So, there’s this World Cup thing, which involves soccer, and which lots of people in the U.S. are watching. There are also soccer teams in the U.S., one of which is D.C. United, which has a hearing coming up Thursday on its request for a bunch of public money to help build a new stadium. How do you report on this, if you’re the Washington Post?
Will that enthusiasm carry over to D.C. United as the team pushes for approval of a new stadium?
Because of course rooting for your nation’s team to win an international soccer match is something that could “carry over” to rooting for your city’s team to get a bunch of your tax dollars. Nobody could possibly love soccer but hate the way soccer stadiums are funded!
Anyway, back in the world of real journalism, the Washington City Paper offers a breakdown of the D.C. United deal, based on a handout from D.C. administrator Allen Law, that provides our clearest picture yet of who would be paying for what, though it’s still pretty convoluted. In brief:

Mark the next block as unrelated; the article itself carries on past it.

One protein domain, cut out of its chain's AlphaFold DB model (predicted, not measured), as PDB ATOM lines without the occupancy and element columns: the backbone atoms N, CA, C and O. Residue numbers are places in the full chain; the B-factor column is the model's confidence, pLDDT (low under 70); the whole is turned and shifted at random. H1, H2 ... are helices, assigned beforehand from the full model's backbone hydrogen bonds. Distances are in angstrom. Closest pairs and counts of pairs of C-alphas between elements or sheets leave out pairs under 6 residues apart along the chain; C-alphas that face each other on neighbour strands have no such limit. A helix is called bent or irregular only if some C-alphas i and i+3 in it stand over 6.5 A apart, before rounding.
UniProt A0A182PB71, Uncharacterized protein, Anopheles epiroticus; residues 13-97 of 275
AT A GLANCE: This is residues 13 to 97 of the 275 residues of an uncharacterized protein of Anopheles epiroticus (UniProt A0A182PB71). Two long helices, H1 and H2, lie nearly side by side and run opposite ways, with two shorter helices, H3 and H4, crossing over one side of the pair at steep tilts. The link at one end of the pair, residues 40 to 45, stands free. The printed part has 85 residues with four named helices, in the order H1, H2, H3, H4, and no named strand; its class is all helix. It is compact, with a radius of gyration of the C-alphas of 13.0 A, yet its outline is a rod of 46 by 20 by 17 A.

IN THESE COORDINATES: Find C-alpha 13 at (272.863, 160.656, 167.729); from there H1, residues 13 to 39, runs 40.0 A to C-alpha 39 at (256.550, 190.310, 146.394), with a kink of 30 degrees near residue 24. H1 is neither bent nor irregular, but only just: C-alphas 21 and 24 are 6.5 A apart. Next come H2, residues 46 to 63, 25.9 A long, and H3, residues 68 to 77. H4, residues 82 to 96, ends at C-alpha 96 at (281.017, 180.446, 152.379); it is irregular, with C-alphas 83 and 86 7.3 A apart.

- The city will spend $84.9 million on buying land for the stadium, plus another $34.6 million in infrastructure, for a total of $119.5 million.
- Of this, $48 million will come out of the city’s capital budget, while the rest will be raised by selling two existing city properties — one of which, the Reeves Center, the city is selling to Akridge (one of the current owners of part of the stadium site) for $55 million, though the city’s official assessment of the land’s value earlier this year was $129 million, while an independent appraiser hired by the city valued it at $69 million.
D.C. United would received 20 years of property tax breaks and 10 years of sales tax kickbacks, which as previously discussed here would be worth about $63.6 million to the team. The team will pay a $2 per ticket fee to the city starting ten years from now, which at roughly 300,000 tickets sold per year, discounted to present value, amounts to about $4.6 million that the city will be getting back.
Total cost to D.C. taxpayers, then: $178.5 million, plus whatever discount D.C. is giving to Akridge on the Reeves Center property. In other words, still pretty darned close to $200 million.
Tomorrow’s hearing is set for 9:30 am, just two and a half hours before the start time of the U.S. team’s must-tie match against Germany; the mayor’s office says a TV will be set up in a briefing room for fans who want to attend the meeting while still watching the game. There will likely be another hearing in September following the delivery of an independent cost-benefit analysis commissioned by the council, so don’t expect any decisions anytime soon.